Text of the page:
In 2006, the F22C1 engine replaced the F20C in the Japanese market; however, the F20C continued in all other world markets. The 2006 model introduced a drive by wire throttle, an electronic stability control system, new wheels, and one new exterior color, Laguna Blue Pearl. Interior changes included revised seats and additional stereo speakers integrated into the headrests.
The 2008 model year marked the first time the S2000 was offered in more than one trim level in the United States. In addition to the base model, Honda offered a more track-oriented version of the S2000, distinguished by reduced weight, fewer amenities, and an increase in performance. The S2000 Club Racer made its world debut at the New York International Auto Show on 4 April 2007. Changes for the CR included a lower ratio steering rack, stiffer suspension and all-new Bridgestone Potenza RE070 tires, widened at the rear from 245/40R-17 to 255/40R-17. A revised body kit, composed of a redesigned front lip, rear bumper, and a large spoiler, were wind-tunnel tested and claimed to reduce the overall coefficient of lift by 70–80%. The power folding soft top was removed and replaced with additional chassis bracing topped off with a tonneau cover, while the hard top, optional on other models, became a standard feature on the CR. Finally, in an effort to reduce weight and lower the center of gravity, the spare tire was omitted and air conditioning and stereo were offered only as an options. Net weight savings without the additional hardtop was 90 pounds (41 kg) relative to the standard model. The engine in the S2000 CR was unchanged from the standard trim.
2008 Honda S2000 CR Prototype (2007) 
It is a version of S2000 with full-body aerodynamic package reduces lift through large and highly-tuned front and rear spoilers, quicker steering ratio, Bridgestone Potenza RE070 tires, a wider rear tire size, firmer springs and dampers, larger stabilizer bars, a new wheel design in a dark gray color, aluminum hard top, unique cloth seating surfaces with yellow stitching, unique spherical aluminum shifter and carbon fiber-style trim panels, air conditioning and an AM/FM Stereo with CD player as optional equipment.
The vehicle was unveiled in 2007 New York International Auto Show. Production model went on sale in the fall of 2007, with a base price of $36,300. Production volume of less than 2,000 units was expected. Redesigned five-spoke wheels were standard on all S2000s, with bright silver on the base model wheels and a gunmetal color on the CR wheels. All CR models were only available with yellow and black cloth interior. Honda continued both trim levels of S2000 unchanged for the 2009 model year. The price was increased to US$34,695 for the base trim and US$36,695 for the CR trim.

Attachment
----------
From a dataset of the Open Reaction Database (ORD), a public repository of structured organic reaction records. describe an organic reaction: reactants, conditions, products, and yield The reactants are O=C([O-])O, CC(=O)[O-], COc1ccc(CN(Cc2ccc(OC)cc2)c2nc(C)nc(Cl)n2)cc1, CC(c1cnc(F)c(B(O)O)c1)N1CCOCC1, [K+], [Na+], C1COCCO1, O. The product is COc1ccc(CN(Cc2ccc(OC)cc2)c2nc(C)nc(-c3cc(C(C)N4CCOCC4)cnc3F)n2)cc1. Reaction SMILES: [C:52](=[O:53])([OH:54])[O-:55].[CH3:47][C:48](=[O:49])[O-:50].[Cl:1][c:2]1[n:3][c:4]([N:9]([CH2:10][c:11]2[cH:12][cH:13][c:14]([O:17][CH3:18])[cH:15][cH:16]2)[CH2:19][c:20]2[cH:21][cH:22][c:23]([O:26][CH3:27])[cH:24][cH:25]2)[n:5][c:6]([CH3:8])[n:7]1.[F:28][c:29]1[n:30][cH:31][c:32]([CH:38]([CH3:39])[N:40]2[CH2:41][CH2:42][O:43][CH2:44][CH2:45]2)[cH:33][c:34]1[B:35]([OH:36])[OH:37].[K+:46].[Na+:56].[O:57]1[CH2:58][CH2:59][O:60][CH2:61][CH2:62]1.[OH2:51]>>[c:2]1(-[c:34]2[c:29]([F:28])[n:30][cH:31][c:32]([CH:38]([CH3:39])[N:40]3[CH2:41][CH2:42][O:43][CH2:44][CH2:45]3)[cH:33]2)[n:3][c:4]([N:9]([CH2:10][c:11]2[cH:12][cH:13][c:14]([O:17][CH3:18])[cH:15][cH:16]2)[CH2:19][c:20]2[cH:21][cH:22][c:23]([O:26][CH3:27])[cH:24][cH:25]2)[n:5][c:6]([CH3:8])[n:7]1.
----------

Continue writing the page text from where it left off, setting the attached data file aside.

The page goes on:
UK models 
In the United Kingdom, the 2009 model was offered in two trims, Roadster and GT. The GT trim featured a removable hard-top and an outside temperature gauge. On-the-road prices of these trims were £27,300 and £27,850, respectively. All UK models are designated AP1 despite receiving many of the same updates the AP2 models received. UK supplied cars were also only ever supplied with variants of the 2L F20C engine.
Type S (2007) 
It is a limited (100 units) version of S2000 Club Racer for Japan market. Changes include soft top, softer suspension, Bridgestone RE050 tires (from S2000). The head designer of the S2000, Shigeru Uehara, stated that the CR was somewhere between the existing Type-S and what a supposed S2000 Type-R would have been like.
S2000 Ultimate Edition (2009) 
It is a limited version of S2000 with 2.0 litre 9000 rpm 240PS VTEC engine for European market, commemorating the end of production of S2000. It included Grand Prix White body colour, removable hard top, graphite coloured alloy wheels, red leather interior with red colouring for stitching on the gear lever gaiter.
GT Edition 100 (2009) 
It is a limited (100 units) version of S2000 for the UK market. It included Grand Prix White body colour, removable hard top, graphite coloured alloy wheels, red leather interior with red colouring for stitching on the gear lever gaiter, black badge garnish, limited edition plaque on the kick-plate.
S2000 Modulo Climax (2013) 
It is a concept vehicle based on S2000 roadster, with aeroform design and chic interior coordinated in black and burgundy.
The vehicle would be unveiled in TOKYO AUTO SALON 2013.
The 2004 Honda S2000 will accelerate from 0-60 mph in 5.5 seconds and runs the quarter-mile in 14.0 seconds.
In its January 2009 announcement of the vehicle's production end, Honda reported that worldwide sales through the end of 2008 totaled 110,673 units.
Note: Engine types and introduction dates shown in this table refer to the US market only. The F22 engine was introduced for the US and Japanese markets only, Japan received the F22 engine in 2006 while US received it when the AP2 started selling.. Cars supplied to all other markets continued to use the F20 engine variants.